The above observations could also be explained by the rendered, highly processed source of meat being less rich in taurine and by the fact that some of the taurine is denatured during extrusion. Cats are obligate carnivores and their natural diet would consist of high amounts of whole meat - thus what has been termed "taurine deficiency" causing dilated cardiomyopathy in cats, is more likely to be a deficiency in the production of commercial feed diets. Taurine is now artificially supplemented back into the diet after processing in the production of most commercial pet food. A similar dynamic occurred in the first half of the twentieth century with an epidemic of Pellagra in humans living in the Southern United States. The cause was determined to be a deficiency of the essential vitamin niacin (B3), which was being destroyed in the mass processing of corn. Niacin was supplemented back into Southern diets and the disease was eradicated.
In April 2014, aflatoxin B1, a known carcinogenic toxin, melamine, and cyanuric acid were all found in various brands of USA pet food imported into Hong Kong. Since 1993, the FDA has confirmed concerns of toxins in feed grade (animal grade) ingredients, yet to date no comprehensive federal regulation exists on mycotoxin testing in feed grade (animal grade) ingredients used to make pet food.
In 1997, the journal of Food Additives and Contaminants established that low levels of various mycotoxins could cause health concerns in pets, and was found in feed grade ingredients.
A study published in the Journal of Food Protection in 2001 cited concerns regarding fungi (the source of mycotoxins) in commercial pet foods and warned about the "risk for animal health".
In 2006, a study published in the Journal of Agricultural and Food Chemistry confirmed mycotoxins in pet foods around the world and concluded that contamination of mycotoxins in pet foods can lead to chronic effects on the health of pets.
In 2007, the International Journal of Food Microbiology published a study that claimed "mycotoxin contamination in pet food poses a serious health threat to pets", and listed them: aflatoxins, ochratoxins, trichothecenes, zearalenone, fumonisins and fusaric acid.
A 2008 study published in the Journal of Animal Physiology and Animal Nutrition found high levels of mycotoxins in the raw ingredients used for pet food in Brazil.
A 2010 study in the journal of Mycotoxin Research tested 26 commercial dog foods and found mycotoxins at concerning sub-lethal levels. It was determined that long-term exposure to low levels of confirmed mycotoxins could pose chronic health risks.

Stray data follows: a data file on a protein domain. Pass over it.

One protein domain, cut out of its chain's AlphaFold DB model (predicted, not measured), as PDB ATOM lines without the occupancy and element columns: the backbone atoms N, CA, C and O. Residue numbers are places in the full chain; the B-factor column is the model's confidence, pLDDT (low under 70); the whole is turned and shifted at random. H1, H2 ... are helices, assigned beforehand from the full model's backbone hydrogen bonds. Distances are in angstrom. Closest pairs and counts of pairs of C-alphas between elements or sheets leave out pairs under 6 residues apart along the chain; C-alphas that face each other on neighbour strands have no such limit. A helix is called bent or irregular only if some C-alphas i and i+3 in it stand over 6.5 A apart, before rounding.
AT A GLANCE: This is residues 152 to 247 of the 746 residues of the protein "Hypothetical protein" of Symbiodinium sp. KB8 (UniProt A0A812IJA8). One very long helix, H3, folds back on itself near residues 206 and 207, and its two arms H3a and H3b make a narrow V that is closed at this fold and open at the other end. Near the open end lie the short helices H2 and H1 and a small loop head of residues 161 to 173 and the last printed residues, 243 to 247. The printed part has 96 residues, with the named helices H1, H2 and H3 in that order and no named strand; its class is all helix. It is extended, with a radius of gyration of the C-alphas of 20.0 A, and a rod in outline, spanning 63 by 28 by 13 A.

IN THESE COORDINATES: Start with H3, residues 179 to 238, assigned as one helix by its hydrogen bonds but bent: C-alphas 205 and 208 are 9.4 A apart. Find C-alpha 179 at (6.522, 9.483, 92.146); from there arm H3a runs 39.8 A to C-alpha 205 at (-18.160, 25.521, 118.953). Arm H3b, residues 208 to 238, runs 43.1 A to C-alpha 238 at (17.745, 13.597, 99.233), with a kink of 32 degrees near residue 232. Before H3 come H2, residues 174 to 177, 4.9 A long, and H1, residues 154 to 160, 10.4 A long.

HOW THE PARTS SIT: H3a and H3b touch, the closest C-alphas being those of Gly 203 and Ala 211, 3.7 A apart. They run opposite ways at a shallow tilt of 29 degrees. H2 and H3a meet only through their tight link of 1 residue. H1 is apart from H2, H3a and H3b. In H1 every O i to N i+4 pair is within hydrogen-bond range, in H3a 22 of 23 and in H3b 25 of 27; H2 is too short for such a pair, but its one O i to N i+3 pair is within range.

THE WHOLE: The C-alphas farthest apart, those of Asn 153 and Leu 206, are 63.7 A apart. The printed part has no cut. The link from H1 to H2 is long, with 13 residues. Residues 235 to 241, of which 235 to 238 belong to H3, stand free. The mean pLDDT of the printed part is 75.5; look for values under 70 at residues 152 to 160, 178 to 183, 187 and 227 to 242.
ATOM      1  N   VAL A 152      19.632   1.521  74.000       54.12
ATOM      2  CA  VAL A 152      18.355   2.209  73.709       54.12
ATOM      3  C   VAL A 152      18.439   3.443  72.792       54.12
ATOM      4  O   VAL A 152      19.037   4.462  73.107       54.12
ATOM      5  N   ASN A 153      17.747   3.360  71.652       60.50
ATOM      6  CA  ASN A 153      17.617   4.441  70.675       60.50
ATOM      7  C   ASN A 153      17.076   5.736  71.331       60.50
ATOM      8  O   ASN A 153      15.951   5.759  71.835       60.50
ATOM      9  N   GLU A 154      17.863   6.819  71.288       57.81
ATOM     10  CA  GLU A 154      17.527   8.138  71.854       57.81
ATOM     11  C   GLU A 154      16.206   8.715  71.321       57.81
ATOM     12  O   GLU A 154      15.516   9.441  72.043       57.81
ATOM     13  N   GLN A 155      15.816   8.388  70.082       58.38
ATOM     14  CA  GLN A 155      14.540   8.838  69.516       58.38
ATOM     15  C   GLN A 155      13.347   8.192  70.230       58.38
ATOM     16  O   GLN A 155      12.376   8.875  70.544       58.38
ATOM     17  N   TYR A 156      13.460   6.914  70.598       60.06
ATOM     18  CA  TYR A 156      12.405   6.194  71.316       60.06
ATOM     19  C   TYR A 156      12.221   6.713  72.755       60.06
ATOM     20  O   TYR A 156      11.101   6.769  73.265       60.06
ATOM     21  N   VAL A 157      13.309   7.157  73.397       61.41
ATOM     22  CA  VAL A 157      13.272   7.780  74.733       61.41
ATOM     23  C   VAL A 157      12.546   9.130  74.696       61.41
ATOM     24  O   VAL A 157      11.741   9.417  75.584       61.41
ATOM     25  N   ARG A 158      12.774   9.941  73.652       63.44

A 2012 study published in the journal of Toxins found concerning levels of multiple mycotoxins in pet food in Europe, which has some of the strictest guidelines.
For all the above reasons, a current trend away from feed ingredients, and toward USDA certified ingredients fit for human consumption has developed.
Commercial dog food
Most store-bought dog food is made with feed grade (animal grade) ingredients and comes in either a dry form (also known in the US as kibble) or a wet, canned form. Dry food contains 6–10% moisture by volume, as compared to 60–90% in canned food. Semi-moist foods have a moisture content of 25–35%. Pet owners often prefer dry food for reasons of convenience and price, spending over $8 billion on dry dog food in 2010 – a 50% increase in the amount spent just seven years earlier.
Wet dog food
Wet or canned dog food is significantly higher in moisture than dry or semi-moist food. Canned food is commercially sterile (cooked during canning); other wet foods may not be sterile. A given wet food will often be higher in protein or fat compared to a similar kibble on a dry matter basis (a measure which ignores moisture); given the canned food's high moisture content, however, a larger amount of canned food must be fed. Grain gluten and other protein gels may be used in wet dog food to create artificial meaty chunks, which look like real meat.
Alternative dog food
In recent years, alternatives to traditional commercial pet food are being sold. Many companies have been successful in targeting niche markets, each with unique characteristics. Some popular alternative dog food labels are:
- Frozen, also called Fresh-Prepared, comes in raw or cooked (not processed) form, some of which is made with ingredients that are inspected, approved, and certified by the USDA for human consumption, but formulated for pets. Part of this growing trend is the commercialization of home-made dog food for pet owners who want the same quality, but do not have the time or expertise to make it themselves. The idea is to skip the processing stage traditional dog food goes through. This causes less destruction of its nutritional integrity.